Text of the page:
Hockey Australia releases ‘Reflect’ Reconciliation Action Plan

Hockey Australia’s commitment towards reconciliation and recognition of Aboriginal and Torres Strait Islander people has been entrenched with the launch of its ‘Reflect’ Reconciliation Action Plan (RAP).

The foundation of the Hockey Australia RAP is based on four key pillars – Relationships, Respect, Opportunities and Governance.

Hockey Australia President Ross Sudano and CEO David Pryles were joined by Nova Peris OAM OLY MAICD in Melbourne to launch the RAP.

“This RAP will help guide our relationships with First Nations people, promote their culture, develop and implement appropriate opportunities and define governance to ensure we achieve our reconciliation commitment and use our influence to advocate for social change,” said Sudano.

“Australian hockey has a proud record of Aboriginal people who have contributed to the sport at all levels, exemplified by those who have represented the Hockeyroos and Kookaburras, which include current players Brooke Peris and Mariah Williams.”

“Our aim is to achieve equality through a more equitable and inclusive environment that creates the steadfast values of Hockey Australia and ones shared by the Australian hockey community.

“As a leading international sport played by many different ethnicities, we value, welcome and actively seek to create opportunities and culturally safe places for Aboriginal and Torres Strait Islander people to participate and engage in hockey.”

“I would like to thank the RAP Working Group for their wisdom, dedication and time in formulating this plan, and also Reconciliation Australia for their guidance and support as we reach this significant juncture.”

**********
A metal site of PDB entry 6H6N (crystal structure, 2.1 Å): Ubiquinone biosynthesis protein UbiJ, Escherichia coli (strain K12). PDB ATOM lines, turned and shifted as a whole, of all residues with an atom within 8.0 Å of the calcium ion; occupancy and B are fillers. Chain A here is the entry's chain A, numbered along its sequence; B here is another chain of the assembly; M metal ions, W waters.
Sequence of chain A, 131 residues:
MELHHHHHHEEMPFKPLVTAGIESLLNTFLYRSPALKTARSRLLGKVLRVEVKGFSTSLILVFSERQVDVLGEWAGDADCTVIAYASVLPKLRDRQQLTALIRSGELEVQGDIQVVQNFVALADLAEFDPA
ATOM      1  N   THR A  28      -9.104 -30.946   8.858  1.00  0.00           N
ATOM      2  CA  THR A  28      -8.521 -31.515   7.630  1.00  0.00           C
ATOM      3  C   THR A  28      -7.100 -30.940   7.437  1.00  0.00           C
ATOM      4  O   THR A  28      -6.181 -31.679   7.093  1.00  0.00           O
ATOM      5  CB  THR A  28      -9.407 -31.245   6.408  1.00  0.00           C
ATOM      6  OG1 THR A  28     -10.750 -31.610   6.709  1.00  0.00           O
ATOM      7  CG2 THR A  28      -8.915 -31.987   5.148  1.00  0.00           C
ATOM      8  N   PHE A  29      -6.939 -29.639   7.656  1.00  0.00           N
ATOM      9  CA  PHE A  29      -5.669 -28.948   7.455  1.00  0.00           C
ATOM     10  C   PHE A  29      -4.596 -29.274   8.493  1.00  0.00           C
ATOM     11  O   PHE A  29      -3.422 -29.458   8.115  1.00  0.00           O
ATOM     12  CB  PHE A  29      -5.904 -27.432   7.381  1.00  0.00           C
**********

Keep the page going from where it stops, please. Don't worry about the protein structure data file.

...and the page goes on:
Nova Peris was part of the Hockey Australia RAP Working Group. The proud descendant of the Gija people of the East Kimberley and the Yawuru people of the West Kimberley; the Iwatja & Gagudju people of West Arnhem Land, she famously became the first Aboriginal to win an Olympic gold medal and the first Aboriginal woman elected to Federal Parliament.

With hockey being a sport close to her heart having represented the Hockeyroos between 1993-96, coupled with her ongoing mission to improve the lives of First Nations people, Peris said she is buoyed by the steps Hockey Australia is taking.

“As a proud First Nation’s woman, it is always an honour and privilege to be able to share my history with organisations who are willing to embrace reconciliation through acknowledging our entire history,” said Peris.

“You can’t go forward down the reconciliation path if you don’t know where First Nations people have come from.

“My time in the Hockeyroos representing Australia for half a decade gave me some of the most irreplaceable memories of my life and I have nothing but gratitude for the sport of hockey, Ric Charlesworth and my Hockeyroos teammates. They all embraced who I am as a proud Aboriginal woman.”